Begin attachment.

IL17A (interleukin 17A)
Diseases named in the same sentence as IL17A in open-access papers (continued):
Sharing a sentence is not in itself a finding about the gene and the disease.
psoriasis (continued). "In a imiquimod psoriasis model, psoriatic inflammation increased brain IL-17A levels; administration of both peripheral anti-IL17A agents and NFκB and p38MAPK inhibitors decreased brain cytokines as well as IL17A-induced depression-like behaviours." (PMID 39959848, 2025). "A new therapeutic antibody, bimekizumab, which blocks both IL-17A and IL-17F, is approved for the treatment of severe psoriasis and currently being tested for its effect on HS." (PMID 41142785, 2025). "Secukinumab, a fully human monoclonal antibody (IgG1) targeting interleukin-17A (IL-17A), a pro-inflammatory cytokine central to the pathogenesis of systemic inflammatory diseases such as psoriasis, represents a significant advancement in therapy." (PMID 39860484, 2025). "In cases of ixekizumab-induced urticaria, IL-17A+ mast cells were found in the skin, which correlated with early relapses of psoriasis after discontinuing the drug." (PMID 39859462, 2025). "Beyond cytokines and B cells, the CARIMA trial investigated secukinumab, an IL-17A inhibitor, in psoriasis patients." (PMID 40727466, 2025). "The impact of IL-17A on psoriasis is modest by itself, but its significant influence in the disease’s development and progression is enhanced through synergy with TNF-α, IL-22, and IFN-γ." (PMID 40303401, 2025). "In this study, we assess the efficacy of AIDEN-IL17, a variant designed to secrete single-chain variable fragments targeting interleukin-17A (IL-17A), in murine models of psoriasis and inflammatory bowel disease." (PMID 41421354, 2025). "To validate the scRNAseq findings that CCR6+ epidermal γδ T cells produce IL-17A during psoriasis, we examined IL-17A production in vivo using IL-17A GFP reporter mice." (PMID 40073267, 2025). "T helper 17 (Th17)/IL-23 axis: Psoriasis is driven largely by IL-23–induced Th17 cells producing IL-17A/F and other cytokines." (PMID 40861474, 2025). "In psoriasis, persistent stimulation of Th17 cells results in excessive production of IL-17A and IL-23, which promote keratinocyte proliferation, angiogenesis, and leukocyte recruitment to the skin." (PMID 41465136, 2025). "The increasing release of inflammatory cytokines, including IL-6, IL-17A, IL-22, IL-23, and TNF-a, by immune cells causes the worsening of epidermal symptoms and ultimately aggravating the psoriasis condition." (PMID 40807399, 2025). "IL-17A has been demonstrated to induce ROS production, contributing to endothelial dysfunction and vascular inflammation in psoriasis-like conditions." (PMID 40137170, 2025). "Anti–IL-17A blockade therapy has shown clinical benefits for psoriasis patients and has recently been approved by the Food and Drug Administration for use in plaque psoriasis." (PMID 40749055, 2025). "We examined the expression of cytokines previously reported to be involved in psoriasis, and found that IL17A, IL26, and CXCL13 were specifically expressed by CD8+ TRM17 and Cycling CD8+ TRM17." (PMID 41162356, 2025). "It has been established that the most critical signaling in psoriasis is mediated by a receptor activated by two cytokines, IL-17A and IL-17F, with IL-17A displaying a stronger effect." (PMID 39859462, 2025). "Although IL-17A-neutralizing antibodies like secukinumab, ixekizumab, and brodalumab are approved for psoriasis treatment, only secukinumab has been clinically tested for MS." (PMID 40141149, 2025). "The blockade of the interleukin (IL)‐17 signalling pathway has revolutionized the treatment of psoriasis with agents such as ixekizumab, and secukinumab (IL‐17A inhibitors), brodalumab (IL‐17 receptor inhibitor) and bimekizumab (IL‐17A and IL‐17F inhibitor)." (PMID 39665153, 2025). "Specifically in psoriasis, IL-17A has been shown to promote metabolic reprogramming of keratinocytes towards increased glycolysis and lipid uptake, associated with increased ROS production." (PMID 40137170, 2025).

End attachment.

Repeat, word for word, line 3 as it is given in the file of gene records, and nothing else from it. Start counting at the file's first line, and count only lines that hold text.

Sharing a sentence is not in itself a finding about the gene and the disease.